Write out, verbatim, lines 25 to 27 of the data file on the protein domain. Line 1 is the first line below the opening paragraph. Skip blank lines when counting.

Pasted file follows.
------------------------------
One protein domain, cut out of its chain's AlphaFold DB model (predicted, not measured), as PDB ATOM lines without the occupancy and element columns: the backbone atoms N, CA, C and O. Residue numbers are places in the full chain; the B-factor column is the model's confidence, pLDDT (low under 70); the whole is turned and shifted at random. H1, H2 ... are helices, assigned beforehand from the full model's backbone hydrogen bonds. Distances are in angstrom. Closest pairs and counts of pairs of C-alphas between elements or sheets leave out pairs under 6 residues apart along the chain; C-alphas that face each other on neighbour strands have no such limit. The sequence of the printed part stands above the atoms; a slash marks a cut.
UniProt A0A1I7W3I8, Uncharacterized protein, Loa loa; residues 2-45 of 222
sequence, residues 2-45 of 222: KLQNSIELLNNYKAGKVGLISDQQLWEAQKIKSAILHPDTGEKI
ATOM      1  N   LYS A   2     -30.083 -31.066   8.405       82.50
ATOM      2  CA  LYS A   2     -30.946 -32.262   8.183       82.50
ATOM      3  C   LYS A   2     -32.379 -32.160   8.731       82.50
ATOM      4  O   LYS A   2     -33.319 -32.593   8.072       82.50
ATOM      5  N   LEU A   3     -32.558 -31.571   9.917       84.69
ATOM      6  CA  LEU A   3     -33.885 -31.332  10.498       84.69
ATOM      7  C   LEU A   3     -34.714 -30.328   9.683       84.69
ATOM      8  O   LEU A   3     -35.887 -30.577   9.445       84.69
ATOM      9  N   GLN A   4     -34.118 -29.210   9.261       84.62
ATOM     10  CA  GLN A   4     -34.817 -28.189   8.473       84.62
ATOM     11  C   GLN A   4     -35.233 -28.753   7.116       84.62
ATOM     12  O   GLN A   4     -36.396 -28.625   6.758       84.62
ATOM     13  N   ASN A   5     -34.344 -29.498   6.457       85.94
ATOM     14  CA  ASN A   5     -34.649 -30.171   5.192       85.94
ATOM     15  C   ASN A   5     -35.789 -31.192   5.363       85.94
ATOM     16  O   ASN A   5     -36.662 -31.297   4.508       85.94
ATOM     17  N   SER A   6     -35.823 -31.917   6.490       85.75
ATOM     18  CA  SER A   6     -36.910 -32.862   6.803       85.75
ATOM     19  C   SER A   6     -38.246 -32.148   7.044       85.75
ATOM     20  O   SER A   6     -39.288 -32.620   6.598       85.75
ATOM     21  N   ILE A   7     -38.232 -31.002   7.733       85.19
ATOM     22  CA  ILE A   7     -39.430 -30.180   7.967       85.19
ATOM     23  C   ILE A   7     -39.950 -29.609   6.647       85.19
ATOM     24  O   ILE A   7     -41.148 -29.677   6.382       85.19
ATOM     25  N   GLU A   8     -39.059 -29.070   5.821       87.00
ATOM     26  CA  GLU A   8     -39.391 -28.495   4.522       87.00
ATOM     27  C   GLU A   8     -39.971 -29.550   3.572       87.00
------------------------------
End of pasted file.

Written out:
ATOM     23  C   ILE A   7     -39.950 -29.609   6.647       85.19
ATOM     24  O   ILE A   7     -41.148 -29.677   6.382       85.19
ATOM     25  N   GLU A   8     -39.059 -29.070   5.821       87.00